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The Trump administration wants to roll back part of a seminal law requiring environmental impact statements for infrastructure projects such as roads, mines and pipelines. Industry has long pushed for these changes to reduce what it says are endless delays, but environmental groups argue the proposal would be disastrous for environmental protection. William Brangham talks to Amy Harder of Axios.
As we reported earlier, the Trump administration wants to roll back part of a bedrock environmental law to make it easier to build certain infrastructure projects, like roads, mines and pipelines.
As William Brangham reports, industry has long pushed for these changes to reduce what they argue are endless delays.
But environmental groups call this proposal a betrayal of the law's original intent.
Environmental reviews can seem arcane to many, but they can also be quite consequential.
Perhaps the most famous case in recent years was the fight over the Keystone XL pipeline. That battle has dragged out for years, and those environmental reviews were a crucial part of the debate.
Now the Trump administration is proposing to overhaul the 50-year-old law that requires those reviews. It's known as NEPA, the National Environmental Policy Act.
Some of the biggest proposed changes would include exempting smaller projects from these reviews at all — projects that don't use significant federal money would also be exempt — limiting the length of many reviews to just two years, and allowing agencies to ignore the cumulative impact of proposed projects, which could include a project's potential contribution to climate change.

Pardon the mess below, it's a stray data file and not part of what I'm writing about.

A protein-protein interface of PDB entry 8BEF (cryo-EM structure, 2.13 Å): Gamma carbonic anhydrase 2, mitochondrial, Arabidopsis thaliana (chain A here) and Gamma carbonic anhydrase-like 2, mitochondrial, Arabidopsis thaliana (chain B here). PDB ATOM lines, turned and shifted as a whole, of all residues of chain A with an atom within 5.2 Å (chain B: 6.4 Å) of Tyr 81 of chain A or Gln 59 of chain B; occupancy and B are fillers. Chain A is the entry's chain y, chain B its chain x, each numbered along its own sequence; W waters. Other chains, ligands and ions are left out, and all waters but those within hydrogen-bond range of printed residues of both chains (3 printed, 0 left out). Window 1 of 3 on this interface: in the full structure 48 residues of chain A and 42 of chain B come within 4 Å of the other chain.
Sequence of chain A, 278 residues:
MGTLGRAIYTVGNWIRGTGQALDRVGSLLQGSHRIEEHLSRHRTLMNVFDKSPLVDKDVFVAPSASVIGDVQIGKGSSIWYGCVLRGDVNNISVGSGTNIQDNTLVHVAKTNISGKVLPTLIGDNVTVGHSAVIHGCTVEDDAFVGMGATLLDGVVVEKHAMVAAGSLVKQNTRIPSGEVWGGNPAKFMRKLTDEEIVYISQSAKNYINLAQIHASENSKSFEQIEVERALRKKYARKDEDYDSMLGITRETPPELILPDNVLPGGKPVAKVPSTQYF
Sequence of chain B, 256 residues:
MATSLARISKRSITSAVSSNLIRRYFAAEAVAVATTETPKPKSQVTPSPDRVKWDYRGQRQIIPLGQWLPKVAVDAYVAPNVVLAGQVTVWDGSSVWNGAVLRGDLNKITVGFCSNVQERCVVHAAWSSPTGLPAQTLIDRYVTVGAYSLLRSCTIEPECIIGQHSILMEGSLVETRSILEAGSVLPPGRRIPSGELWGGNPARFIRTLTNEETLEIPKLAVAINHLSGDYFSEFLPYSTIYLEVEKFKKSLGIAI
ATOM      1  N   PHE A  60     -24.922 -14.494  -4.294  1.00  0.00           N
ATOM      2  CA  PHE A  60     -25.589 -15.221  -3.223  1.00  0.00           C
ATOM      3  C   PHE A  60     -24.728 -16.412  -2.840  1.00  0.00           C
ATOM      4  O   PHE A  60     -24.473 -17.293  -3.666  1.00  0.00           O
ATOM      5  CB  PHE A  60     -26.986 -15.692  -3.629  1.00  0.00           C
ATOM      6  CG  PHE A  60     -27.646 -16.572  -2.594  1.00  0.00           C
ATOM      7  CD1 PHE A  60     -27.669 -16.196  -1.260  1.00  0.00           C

Amy Harder covers energy and climate for Axios, and she joins me now.
Welcome back to the "NewsHour."
Thanks for having me on.
So, before we get to the administration's proposed changes, can you just remind us?
This law was signed 50-something years ago by Richard Nixon. What's the intent, the original intent of the law?
Well, this was signed in 1970, along with the creation of the Environmental Protection Agency itself by President Nixon.
And the purpose of it is to make sure that everything that the government has a hand in is good to the environment. So, whether it's a road or a bridge or an oil pipeline, there needs to be an environmental review on that. And that's why both backers and detractors in this law say it is one of the most litigated laws in America.
So, for 50 years, this law has been in place, and if you want to do — build a bridge, dig a mine, you have to somehow prove on paper, here's what the impact of my project would be?
Right. They're called environmental impact statements.
And if you were following the Keystone XL fight closely, as I was for the last decade, you would know that that fight was all about the EIS and supplemental EISes and supplemental EISes. There were multiple of those written.
And that's the argument that Trump and others have cited for reasons why this law needs to be overhauled.
OK. So, as you were saying, the Trump administration comes along and has been hearing these complaints, as you're saying, that this causes endless delays, paperwork, it's just really not worth — it's sort of gumming up the works.
What are they proposing to change?
Well, as you said, initially, one of the biggest changes is to exempt certain projects, the ones that don't require a lot of government funding.
Now, experts and others are still going through the weeds of what this proposal would mean, but that could likely mean that things like the Keystone pipeline may not be subject to environmental reviews at all.
Because there's no federal money or federal role in that, beyond permitting it.
Right. Right, because Keystone was a project by a private company. All they needed was the governmental approval.
And so that could — that could be a sea change for oil and gas pipelines across the country and other energy projects.